As EOS gets set to celebrate its fifth “birthday,” I’m increasingly conscious that our growth and our business model provide us with a unique opportunity to make an even broader impact across our employee base, the communities we’re part of, and the guests who trust us with some of their most important life moments. Starting from a couple of us sitting around a coffee table in 2017, we have now grown to approximately 3,000 employees who together welcome nearly 2 million guests per year, which means we have a lot of opportunity to show up in new and exciting ways for each of those groups. We take our responsibility to all these groups very seriously and I’m spending more of my time recently encouraging everyone at EOS to think creatively about ways we can do things differently. EOS will be my last job and it is important to me to create a company that welcomes diverse perspectives that ensure we are as insightful, resilient and successful in 20 years as we have been over the past five.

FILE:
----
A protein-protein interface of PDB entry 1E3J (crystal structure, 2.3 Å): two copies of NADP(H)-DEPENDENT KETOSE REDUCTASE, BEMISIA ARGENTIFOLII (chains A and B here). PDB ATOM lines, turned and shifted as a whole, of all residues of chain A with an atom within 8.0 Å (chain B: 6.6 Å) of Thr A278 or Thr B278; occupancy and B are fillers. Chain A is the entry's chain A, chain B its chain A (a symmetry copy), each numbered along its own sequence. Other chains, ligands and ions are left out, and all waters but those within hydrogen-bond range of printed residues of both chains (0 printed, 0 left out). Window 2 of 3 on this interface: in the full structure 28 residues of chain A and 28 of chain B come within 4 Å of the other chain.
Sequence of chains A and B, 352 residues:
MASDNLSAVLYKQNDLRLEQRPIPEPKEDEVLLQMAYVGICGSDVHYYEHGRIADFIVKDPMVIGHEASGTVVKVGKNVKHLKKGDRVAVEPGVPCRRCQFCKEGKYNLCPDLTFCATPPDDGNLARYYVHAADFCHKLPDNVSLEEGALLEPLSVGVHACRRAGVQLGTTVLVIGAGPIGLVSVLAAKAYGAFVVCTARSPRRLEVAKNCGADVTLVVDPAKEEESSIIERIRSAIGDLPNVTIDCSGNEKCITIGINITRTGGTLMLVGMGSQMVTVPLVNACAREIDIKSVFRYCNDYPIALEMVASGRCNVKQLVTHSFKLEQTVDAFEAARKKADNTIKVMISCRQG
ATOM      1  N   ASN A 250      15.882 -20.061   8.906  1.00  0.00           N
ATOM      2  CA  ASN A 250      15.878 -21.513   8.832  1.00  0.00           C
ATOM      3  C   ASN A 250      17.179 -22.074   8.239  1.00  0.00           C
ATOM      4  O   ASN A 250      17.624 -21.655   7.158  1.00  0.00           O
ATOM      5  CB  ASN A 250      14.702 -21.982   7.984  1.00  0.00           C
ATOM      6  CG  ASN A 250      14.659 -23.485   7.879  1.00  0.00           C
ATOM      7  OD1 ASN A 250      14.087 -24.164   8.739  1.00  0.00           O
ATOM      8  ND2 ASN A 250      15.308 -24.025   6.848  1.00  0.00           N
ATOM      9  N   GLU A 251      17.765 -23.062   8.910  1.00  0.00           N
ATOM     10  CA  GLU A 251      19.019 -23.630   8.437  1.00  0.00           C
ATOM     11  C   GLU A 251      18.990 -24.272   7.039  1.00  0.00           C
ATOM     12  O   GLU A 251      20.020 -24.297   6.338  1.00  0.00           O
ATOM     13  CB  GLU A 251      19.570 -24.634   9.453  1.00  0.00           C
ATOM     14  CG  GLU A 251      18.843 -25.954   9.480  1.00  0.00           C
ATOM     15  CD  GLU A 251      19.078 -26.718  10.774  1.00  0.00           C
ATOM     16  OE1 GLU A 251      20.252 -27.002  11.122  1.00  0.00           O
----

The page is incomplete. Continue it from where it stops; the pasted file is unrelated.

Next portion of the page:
Will you provide an overview of EOS Investors’ business and how the business has evolved?

Fundamentally, we are real estate investors and operators who focus on hospitality. I have always loved hotels and even before I started investing in hotels, I would change hotels every night while on business trips to get to see and experience what people were doing. When I would go on a morning run, I would run into hotel lobbies to see what properties looked like. What has been most wild to me is to revisit hotels we look at investing in that I experienced as a young kid with my parents and to see how the sense of scale, etc. changes. When I had a chance to specialize early in my investing career, I decided to focus on something I love. While this might sound like a self-indulgent choice, I’ve found that the leaders I admire most in business are also doing something they love and would almost do for free. To me, hotels are an interesting lens to view the world as they touch and are impacted by so much – everything from demographic trends, to exchange rates, to consumer preferences, to technology and, most of all, to people.